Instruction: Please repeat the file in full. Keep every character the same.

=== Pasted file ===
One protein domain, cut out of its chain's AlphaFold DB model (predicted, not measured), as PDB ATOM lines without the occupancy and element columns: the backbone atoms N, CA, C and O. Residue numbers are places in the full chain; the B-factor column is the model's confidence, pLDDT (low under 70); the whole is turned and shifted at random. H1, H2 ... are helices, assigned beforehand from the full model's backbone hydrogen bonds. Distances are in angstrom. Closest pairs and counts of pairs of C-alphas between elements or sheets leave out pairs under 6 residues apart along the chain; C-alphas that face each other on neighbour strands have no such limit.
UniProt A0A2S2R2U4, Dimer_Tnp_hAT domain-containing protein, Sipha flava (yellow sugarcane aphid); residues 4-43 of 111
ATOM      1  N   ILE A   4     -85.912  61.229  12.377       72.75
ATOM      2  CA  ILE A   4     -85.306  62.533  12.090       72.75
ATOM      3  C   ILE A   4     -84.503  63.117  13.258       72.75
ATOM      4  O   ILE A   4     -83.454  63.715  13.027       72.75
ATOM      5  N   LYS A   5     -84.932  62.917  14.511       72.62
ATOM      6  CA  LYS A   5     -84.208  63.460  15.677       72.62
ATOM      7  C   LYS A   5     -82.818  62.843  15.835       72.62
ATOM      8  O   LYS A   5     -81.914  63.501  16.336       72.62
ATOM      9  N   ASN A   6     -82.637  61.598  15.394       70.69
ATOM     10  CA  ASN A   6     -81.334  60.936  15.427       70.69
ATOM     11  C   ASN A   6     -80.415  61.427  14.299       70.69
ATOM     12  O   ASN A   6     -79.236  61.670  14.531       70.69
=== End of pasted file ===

One protein domain, cut out of its chain's AlphaFold DB model (predicted, not measured), as PDB ATOM lines without the occupancy and element columns: the backbone atoms N, CA, C and O. Residue numbers are places in the full chain; the B-factor column is the model's confidence, pLDDT (low under 70); the whole is turned and shifted at random. H1, H2 ... are helices, assigned beforehand from the full model's backbone hydrogen bonds. Distances are in angstrom. Closest pairs and counts of pairs of C-alphas between elements or sheets leave out pairs under 6 residues apart along the chain; C-alphas that face each other on neighbour strands have no such limit.
UniProt A0A2S2R2U4, Dimer_Tnp_hAT domain-containing protein, Sipha flava (yellow sugarcane aphid); residues 4-43 of 111
ATOM      1  N   ILE A   4     -85.912  61.229  12.377       72.75
ATOM      2  CA  ILE A   4     -85.306  62.533  12.090       72.75
ATOM      3  C   ILE A   4     -84.503  63.117  13.258       72.75
ATOM      4  O   ILE A   4     -83.454  63.715  13.027       72.75
ATOM      5  N   LYS A   5     -84.932  62.917  14.511       72.62
ATOM      6  CA  LYS A   5     -84.208  63.460  15.677       72.62
ATOM      7  C   LYS A   5     -82.818  62.843  15.835       72.62
ATOM      8  O   LYS A   5     -81.914  63.501  16.336       72.62
ATOM      9  N   ASN A   6     -82.637  61.598  15.394       70.69
ATOM     10  CA  ASN A   6     -81.334  60.936  15.427       70.69
ATOM     11  C   ASN A   6     -80.415  61.427  14.299       70.69
ATOM     12  O   ASN A   6     -79.236  61.670  14.531       70.69